Continuing on from the discussion of oceanic exploration, Duchesne mentions Hobson’s belief that the Chinese were more innovative than the Europeans in terms of their ships and sailing techniques for as late as 1800. He also points out how many Scholars have been enthralled for a long time by the series of voyages that were conducted by Cheng Ho between 1405 and 1433. He mentions that the reasons that drove both of these civilizations into the oceans were extremely different. According to Landes, the Chinese did not voyage for reasons of trade or exploration but for want to show themselves and establish their presence, as well as, to receive homage and payment. This differs from the Europeans who went on voyages for trade and imperialistic means among others. When discussing the enlightenment, Hobson mentions how many of the Chinese ideas such as rationality and laissez-faire which had existed for nearly 2,000 years in China started becoming more well known in Europe by the eighteenth century. Many of the philosophers of the enlightenment, such as Voltaire and Quesnay, gave full credit to the Chinese for their ideas. It was the oceanic explorations of the Europeans especially the visiting friars to China that led to this sharing of ideas. one of these friars who visited China during the thirteenth century was the infamous Marco Polo. Within the previous paragraph, the European Military Revolution was also discussed. Between 1550 and 1660, this revolution focused on the distribution of guns, gunpowder, and cannon which helped in Europe’s expansion of military power. Hobson actually alleges that these were not invented during that time by the Europeans, but long before during China’s Military Revolution (c. 850–c.1290). These were then later assimilated and further improved on as the Europeans became fixated on colonizing different parts of the world.
This paragraph will discuss how Hobson used the work of other historians to prove his ideas. Both Janet Abu Lughod and Andre Gunder Frank argue that the rise of the West occurred because the East suffered from low-wage economies while the Europeans high-cost labor permitted industrial advancement as it made it essential for them to develop labor-saving technologies in order to adjust to the global recession. Still Abu Lughod and Frank maintain that this would not have been achievable without the money that poured into Europe in the form of silver and gold that was imperially looted from the Americas. They believe that without this non-European help, time would have gone by and the East would have remained in the lead. Another major approach is established on a “contingency perspective” and is reinforced by two distinguished scholars James M. Blaut and Kenneth Pomeranz. Blaut’s argument is that before 1492 Europe and Asia were on the same developmental level. The divergence happened when the Europeans came across an unplanned contingency and that is that Europe was closer to the Americas than it was to any other continent. Accordingly, having stumbled by chance on the Americas, where they unexpectedly found gold and silver that they ended up robbing helped provide them with the money that was required to trigger the capitalist expansion in Europe. Europeans also benefited from this as the Native population of the Americas were not resistant to the diseases that the Europeans carried along with them. These natives were also not united. Both of these reasons that were not established or controlled by the Europeans ended up helping them significantly. Another point of advantage was that the African slaves who the Europeans used for labour were not immune to the European diseases as well. The African slave’s labour was exploited greatly hence providing the resources that were used to power Britain’s industrialization. The transfer of land-saving items from the Americas was also an important contributor to the British Industrial Revolution.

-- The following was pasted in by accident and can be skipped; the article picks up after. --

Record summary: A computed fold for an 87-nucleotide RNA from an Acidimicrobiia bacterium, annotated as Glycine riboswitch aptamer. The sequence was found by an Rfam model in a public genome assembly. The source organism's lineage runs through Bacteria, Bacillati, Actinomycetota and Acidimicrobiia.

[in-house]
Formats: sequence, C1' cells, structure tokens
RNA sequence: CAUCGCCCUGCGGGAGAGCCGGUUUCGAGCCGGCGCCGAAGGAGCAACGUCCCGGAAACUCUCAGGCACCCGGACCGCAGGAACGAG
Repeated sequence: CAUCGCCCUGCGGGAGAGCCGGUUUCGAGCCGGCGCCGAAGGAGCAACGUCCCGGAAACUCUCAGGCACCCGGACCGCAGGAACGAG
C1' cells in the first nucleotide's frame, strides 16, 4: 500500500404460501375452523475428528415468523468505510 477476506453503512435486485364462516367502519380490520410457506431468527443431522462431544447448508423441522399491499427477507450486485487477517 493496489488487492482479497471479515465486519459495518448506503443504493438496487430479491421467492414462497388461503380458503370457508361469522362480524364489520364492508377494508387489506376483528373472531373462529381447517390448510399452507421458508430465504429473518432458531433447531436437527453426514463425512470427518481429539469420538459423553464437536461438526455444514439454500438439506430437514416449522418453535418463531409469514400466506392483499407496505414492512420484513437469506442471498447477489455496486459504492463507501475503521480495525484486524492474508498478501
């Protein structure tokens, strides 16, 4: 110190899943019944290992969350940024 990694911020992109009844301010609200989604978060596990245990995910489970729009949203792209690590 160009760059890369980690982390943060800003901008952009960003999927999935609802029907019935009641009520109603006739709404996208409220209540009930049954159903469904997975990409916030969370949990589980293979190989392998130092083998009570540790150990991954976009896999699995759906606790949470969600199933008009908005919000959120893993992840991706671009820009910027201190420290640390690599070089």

This essay discussed the main debates that surround the historiography over the rise of the West, these include the West imitating the East, where the main ideas and innovations that shaped world history emerged from, the contribution of other civilizations to the West and to their rise, whether the West rose to the top by itself or used violence to do so. Ricardo Duchesne’s journal article ‘Asia First?’ and John M. Hobson’s journal article ‘Explaining the Rise of the West: A Reply to Ricardo Duchesne’ were used to illustrate how two historians have approached this topic. Duchesne and Hobson had many disagreements in the way they viewed things as Duchesne’s could be seen as Eurocentric while Hobson’s seems to favour the East more. Other historians and their ideas were also discussed in this essay. Both of the main texts were written as a response to each other and to their differing ideas and opposing viewpoints. When evaluating both of their work, it seems like they both lack certain things. These include that they have specifically picked scholars who agree with their ideas, and their interaction seems very hostile as it is obvious that they are both attacking each other because of their disagreements.